As with many of these comics, even though the main message is certainly worthwhile (after all, who would argue that it’s OK for pregnant women to drink to excess during pregnancy, knowing what we know about the effects of alcohol on the fetus?), the execution is such that the very people who could benefit from the message will probably hoot in derision at it. But let’s move on.

Here’s a nice public service comic from the American Cancer Society circa 1965 warning against smoking:


One thing that leapt out at me was how annoying I found Ricky’s little sister. Another thing that struck me was how utterly boring the lecture part of the story was, where all the dangers of smoking were being presented, although I do have to admit that the beaker containing the same amount of tar that would go into a smoker’s lungs over the course of a year was a suitably disgusting touch. Amazingly enough, this comic remained in circulation as late as 1978, when I was a teenager. Had I seen it then, I’m sure I would have found it even more hysterically amusing than I do now. On the other hand, I sort of have to be impressed at this comic, coming a mere year after the Surgeon General’s official warning that smoking causes lung cancer and other health problems.


Of course, no set of comics about problems would be complete without a pamphlet about how not to catch venereal diseases:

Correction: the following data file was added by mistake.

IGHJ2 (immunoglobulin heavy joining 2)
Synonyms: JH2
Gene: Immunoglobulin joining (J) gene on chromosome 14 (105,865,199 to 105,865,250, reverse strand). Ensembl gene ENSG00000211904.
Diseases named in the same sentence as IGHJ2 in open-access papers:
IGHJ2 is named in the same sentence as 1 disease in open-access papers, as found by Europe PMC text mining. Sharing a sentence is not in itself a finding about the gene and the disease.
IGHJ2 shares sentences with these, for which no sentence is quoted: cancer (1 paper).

Far out, man, in a sort of Yellow Submarine way.

But these are just the warmups. It’s time to get to my three very favorites. First, there’s a pamphlet about AIDS that was distributed at a Madonna concert at Madison Square Garden back in 1987:


Words fail me, at least about the cover. The rest of the comic is a pretty dull and conventional affair, alas. It’s hard to believe that this was published almost 20 years ago, though.

Next, here’s my personal favorite. It’s an anti-marijuana comic. It looks like it should be from the 1960’s or 1970’s, but it was originally published in 1991. It’s about a young girl who’s a gymnast and an A-student who ends up being lured by the proverbial bad boy into the evils of marijuana use. True to the moralistic convention of such stories, she suffers the consequences of her mistake in the form of declining grades and an ankle injury that keeps her from competing in the state championships. But, best of all, for no apparent reason, it has a robot in it!


Yep, for no apparent reason, a robot named (appropriately enough) Alpha the Robot shows up, summoned by the geeky Asian kid, to explain just how bad marijuana really, really is for you. I’ve never tried pot in my life, but, I have toI tell you, the whole cartoon is almost enough to make me want to take up the demon weed myself.